The Good Food for Cities (GF4Cs) Project, which seeks among other things, to contribute 20 percent increase in income and job creation for 2,000 smallholder producers of health, sustainable, and nutritious (HSN) foods in Rubavu District, has been launched.
The project focuses on professionalisation of smallholder farmers in Rubavu to increase vegetable production, ensuring proper postharvest handling (for this perishable produce), marketing, and market access with emphasis on regenerative agriculture practices – the farming practices which restore soils by increasing their organic content to improve their fertility.
GF4Cs is a 5-year initiative running from July 2022 to June 2026 and implemented in Rubavu District in the Western Province of Rwanda.
The project is funded by the Belgium Directorate-General for Development Cooperation and Humanitarian Aid (DGD) through Rikolto SON and implemented by Kilimo Trust Rwanda and Rwanda Consumers’ Rights Protection Organisation (ADECOR).
Members of Good Food for Cities (GF4Cs) project implementing partners and JADF during a meeting in Rubavu in July 2022
It was presented to the Mayor of Rubavu District on July 21 2022, marking its launch.
Andrew Gashayija, Officer in Charge, Kilimo Trust Rwanda told The New Times that largely, the vegetables produced from Rubavu are also supplied to cities including the City of Kigali for urban dwellers’ consumption.
He indicated that about Rwf300 million will be invested in the project.
“The project seeks to ensure that the vegetables are healthy such as being free from chemicals like pesticides that can be harmful to consumers, are rich in nutrients, and they are produced through sustainable agriculture practices,” he observed.
He said that they want to help farmers increase farm productivity through nurturing the soil.
“The land has been used for farming for a long time, and the farms are small. So, we want to put efforts in agriculture practices that can make farmers grow crops in a sustainable way,” he pointed out, indicating that farmers will be able to increase food production, get market access and more income.
At large, the project has an ambition to catalyse collective action among local food system actors to make urban food environments and food supply chains more conducive to healthy, sustainable, and nutritious diets for all citizens.
The Good Food for Cities project implementing team during a field visit to KOTIBANYA vegetable farmers’ cooperative at Bazirete Vegetable aggregation and washing station in Rubavu District, in July 2022.
In Rwanda, the project interventions will focus on fostering the adoption of regenerative and resilient production practices, professionalising farmer business organisations, engaging financial institutions and impact investors to boost investments in production of HSN foods by smallholders and SMEs.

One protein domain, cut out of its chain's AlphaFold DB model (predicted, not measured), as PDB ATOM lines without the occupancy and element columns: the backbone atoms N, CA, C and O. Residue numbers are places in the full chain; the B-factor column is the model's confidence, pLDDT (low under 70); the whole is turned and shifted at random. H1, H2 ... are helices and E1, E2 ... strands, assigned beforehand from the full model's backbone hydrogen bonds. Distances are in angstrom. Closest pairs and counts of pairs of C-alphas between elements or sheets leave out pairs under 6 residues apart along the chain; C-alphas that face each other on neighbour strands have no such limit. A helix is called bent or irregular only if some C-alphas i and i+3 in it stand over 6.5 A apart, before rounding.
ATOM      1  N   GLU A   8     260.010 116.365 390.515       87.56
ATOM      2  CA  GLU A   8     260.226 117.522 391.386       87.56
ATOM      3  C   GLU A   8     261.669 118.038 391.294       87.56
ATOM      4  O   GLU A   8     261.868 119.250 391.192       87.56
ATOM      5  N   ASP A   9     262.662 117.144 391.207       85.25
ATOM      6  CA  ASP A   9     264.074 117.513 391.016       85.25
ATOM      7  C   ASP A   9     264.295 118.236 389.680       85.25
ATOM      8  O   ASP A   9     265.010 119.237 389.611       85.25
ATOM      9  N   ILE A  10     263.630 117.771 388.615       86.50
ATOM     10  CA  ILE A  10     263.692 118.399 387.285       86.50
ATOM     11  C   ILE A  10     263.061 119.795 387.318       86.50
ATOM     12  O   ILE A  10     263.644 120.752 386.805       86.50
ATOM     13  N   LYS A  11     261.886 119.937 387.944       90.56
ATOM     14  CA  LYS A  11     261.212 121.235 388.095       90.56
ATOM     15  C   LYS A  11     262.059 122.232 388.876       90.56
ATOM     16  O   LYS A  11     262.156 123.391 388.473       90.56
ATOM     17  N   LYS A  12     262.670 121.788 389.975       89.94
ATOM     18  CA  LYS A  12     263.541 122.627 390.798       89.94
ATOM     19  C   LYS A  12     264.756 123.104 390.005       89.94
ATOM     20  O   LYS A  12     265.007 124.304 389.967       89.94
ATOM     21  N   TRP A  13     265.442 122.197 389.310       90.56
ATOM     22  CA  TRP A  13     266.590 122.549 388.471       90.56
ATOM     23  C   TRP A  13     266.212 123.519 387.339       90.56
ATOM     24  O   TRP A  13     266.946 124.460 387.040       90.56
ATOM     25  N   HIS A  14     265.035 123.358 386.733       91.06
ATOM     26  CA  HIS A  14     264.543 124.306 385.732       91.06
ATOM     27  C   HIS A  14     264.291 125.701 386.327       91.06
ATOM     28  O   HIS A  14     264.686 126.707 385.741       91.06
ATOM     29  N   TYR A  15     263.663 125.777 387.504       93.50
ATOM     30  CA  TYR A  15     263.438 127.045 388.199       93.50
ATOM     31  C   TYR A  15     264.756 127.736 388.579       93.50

Addressing malnutrition and ensuring food safety
Talking about why the project targeted Rubavu District, Gashayija said that it sought to help tackle the high levels of malnutrition [mainly stunting among children] in the district, and capitalise on its vegetable production potential, which can help address that problem, both in the district and other parts of the country.
According to the Rwanda Demographic Health Survey of 2019-2020, 40 percent of children were stunted in the Western Province’s districts including Rubavu.
“Number one is the high levels of malnutrition in Rubavu, number two is its agro ecological suitability because it is appropriate for vegetable production; number three is its geographical location because it is able to supply Rwanda and the regional market in DR Congo,” he said.
After understanding the project objectives and planned interventions, Joint Action Development Forum (JADF) Rubavu District expressed its total support to the project. JADF requested the implementing team to address the key issues that are heavily affecting the livelihood of the citizens in Rubavu including the high levels of malnutrition in children, yet the district is a hub for healthy foods.
It thus recommended to involve the Health Unit and the Business Development Unit among the district officials to be engaged [in the project implementation].
Damien Ndizeye, the Executive Secretary of ADECOR cautioned about food safety especially the trucks which carry vegetable produce where they are found to also be involved in the transportation of other goods which are not foodstuffs, a situation he said may cause food contamination.
Bonnke Safari, Rikolto Country Coordinator GF4Cs, DR Congo and Rwanda, stressed the need to provide healthy, nutritious, and affordable meals to growing cities while conserving the environment.
He also mentioned the importance of increasing food businesses led by youth and women and linking them to potential markets.